BRIEF DESCRIPTION OF THE DRAWINGS

It is another object of the invention to provide an ear mold for a hearing aid in which a plurality of resonance chambers are provided inside the ear mold for the purpose of filtering and amplifying selected frequencies in the acoustical wave being propagated into the ear through the ear mold, and to provide two paths for transmission of acoustic wave energy from the ear mold to the brain of the user, one of these through the airborn acoustic energy transmitted through the central tube of the ear mold to the tympanic membrane and the other through the vibrating surface of an outer cylindrical metal tube surrounding an annular resonance chamber, the wall of the outer tube being in close proximity to the wall of the ear canal of the user and therefore in close proximity to the bony structure of the ear.

This and other objects of this invention and a clear understanding of the principles and details of the invention will be evident from the following description taken in conjunction with the appended drawings, in which:

FIGS. 1, 2 and 3 illustrate views of one embodiment of this invention.

FIGS. 4 and 5 represent a second embodiment of this invention.

FIG. 6 represents the use of the embodiment of FIG. 1 in a molded ear mold.

FIG. 7 illustrates a third embodiment of this invention.

FIG. 8 illustrates a variation of the embodiment of FIG. 3.

DESCRIPTION OF THE PREFERRED EMBODIMENT

Referring now to the drawings and in particular to FIGS. 1, 2 and 3, there is shown in FIG. 3 the assembly 10 of a metallic reflection and resonance chamber. This is used for reinforcing the resonance and reflection of acoustical energy supplied by a hearing aid amplifying device, for use in a molded ear mold in conjunction with the hearing aid.

FIG. 1 illustrates the outer tubular portion 12 of the device 10 of FIG. 3. The outer portion 12 comprises a thin walled tube with a notch 16 in one end and an annular wall 19 at the other end, with a central opening 18. FIG. 2 shows a central tubular portion of smaller diameter, having two parts 14 and 15 of slightly different diameters, providing an inside and outside angle of incidence for reflection and an inside compression chamber. The larger diameter end 14 faces toward the transducer of the hearing aid, while the smaller diameter end 15 faces toward the ear of the user. There is a flange 20 at the input end 23 which fits into the notch 16 while a notch 22 at the end 21 fits into the opening 18 of outer cylindrical portion 12. When the two parts are inserted one into the other, they can be fastened and the joints sealed by brazing, soldering, spinning, or by similar means.

The assembly product is the end result of different sizes both of inside tubes and also the length of the same, for instance one may be suitable for an individual with an 8 gauge outside tube and a 12 gauge inside tube and may be completed in different lengths, i.e., as 3/16, 4/16, 5/16, 6/16, 7/16, 8/16 of an inch. Likewise a combination of a 4 millimeter tube may be used with a thin walled 12 gauge inside tube of different lengths, also, a combination of an outside 5 millimeter tube may be used in conbination with thin walled 10 gauge inside tube of different lengths. All of these combinations are important to make the right type of acoustic mold to more accurately relate to this particular type of hearing loss.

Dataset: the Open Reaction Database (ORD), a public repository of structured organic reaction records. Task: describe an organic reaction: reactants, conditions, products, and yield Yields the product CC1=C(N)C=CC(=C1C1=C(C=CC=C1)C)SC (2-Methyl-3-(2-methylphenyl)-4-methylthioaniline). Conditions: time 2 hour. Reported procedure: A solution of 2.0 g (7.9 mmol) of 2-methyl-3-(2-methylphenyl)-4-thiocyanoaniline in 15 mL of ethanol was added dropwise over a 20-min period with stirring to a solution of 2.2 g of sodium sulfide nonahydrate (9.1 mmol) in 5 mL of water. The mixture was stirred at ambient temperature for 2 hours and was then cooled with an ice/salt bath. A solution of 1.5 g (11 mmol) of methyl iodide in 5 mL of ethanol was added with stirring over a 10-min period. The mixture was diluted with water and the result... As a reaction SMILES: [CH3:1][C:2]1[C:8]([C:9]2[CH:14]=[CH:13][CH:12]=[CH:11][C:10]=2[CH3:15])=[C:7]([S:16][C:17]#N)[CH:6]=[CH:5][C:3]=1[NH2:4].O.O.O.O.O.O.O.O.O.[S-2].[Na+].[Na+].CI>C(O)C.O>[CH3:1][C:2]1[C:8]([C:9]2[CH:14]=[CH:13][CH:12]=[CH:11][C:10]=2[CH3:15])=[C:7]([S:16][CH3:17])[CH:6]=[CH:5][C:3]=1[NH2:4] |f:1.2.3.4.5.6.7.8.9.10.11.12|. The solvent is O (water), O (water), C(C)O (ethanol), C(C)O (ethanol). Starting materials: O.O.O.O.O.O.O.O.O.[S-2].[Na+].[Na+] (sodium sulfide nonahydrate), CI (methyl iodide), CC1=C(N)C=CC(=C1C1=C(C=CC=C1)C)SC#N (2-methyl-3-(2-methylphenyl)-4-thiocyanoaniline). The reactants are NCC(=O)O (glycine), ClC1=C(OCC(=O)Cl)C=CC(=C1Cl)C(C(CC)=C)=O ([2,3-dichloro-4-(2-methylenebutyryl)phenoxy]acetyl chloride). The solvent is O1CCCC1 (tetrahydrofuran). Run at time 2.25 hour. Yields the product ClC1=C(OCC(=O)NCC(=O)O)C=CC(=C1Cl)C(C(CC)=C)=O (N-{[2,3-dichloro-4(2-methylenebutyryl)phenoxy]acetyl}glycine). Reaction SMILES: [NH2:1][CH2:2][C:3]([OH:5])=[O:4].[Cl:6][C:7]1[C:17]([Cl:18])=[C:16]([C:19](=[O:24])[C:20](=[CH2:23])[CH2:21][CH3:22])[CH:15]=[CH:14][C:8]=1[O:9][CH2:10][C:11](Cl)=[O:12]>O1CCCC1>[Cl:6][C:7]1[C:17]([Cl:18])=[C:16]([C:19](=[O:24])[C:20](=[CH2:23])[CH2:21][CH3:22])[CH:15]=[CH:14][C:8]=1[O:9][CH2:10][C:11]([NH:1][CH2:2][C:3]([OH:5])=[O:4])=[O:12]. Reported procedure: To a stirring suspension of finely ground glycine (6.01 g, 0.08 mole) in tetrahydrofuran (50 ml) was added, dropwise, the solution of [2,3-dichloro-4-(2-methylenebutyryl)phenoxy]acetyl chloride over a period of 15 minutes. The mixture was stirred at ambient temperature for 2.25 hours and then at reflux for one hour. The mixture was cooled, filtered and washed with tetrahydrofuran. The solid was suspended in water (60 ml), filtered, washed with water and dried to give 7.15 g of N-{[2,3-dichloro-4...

An opening 24 is provided in the wall of the tube 14 to join the space inside the central conduit composed of tubes 14 and 15 with the outer tube 12. All tubes 14, 15 an 12, are thin walled metal preferably noncorrosive metal such as gold, or stainless steel, for example. They are thin enough so that they will resonate in response to the sound vibrations in the chamber 28, for example.

Consider now FIG. 6, which is a partial cross section of an ear mold designed for insertion into the ear. The plastic tube 54 leads from the amplifier and transducer of the hearing aid, which supplies acoustical energy in accordance with the arrow 51. This energy enters the opening 23 of the metal device as shown in FIG. 3. Part of the energy goes directly through the tubes 14 and 15 out the end 21, and into the ear of the user, where the airborne acoustic energy strike the tympanic membrane. Part of the acoustical energy is transmitted through the opening 24 in the wall of central tube 14 into the annular space 44, where resonances and reflections are set up, which serve to amplify selected frequency components of the energy moving into the ear mold.

At the same time the outer wall 12 of the device, which is molded into the plastic of the ear mold 50, will vibrate in a radial direction, outwardly and through the thin wall 151 of the plastic of the ear mold, into the wall of the ear canal and bony structure of the ear, where it is transmitted by well known physiological processes to the brain of the user. This bone conduction energy supplements the signals transmitted from the ear of the user responsive to the airborn acoustic energy reaching the tympanic membrane.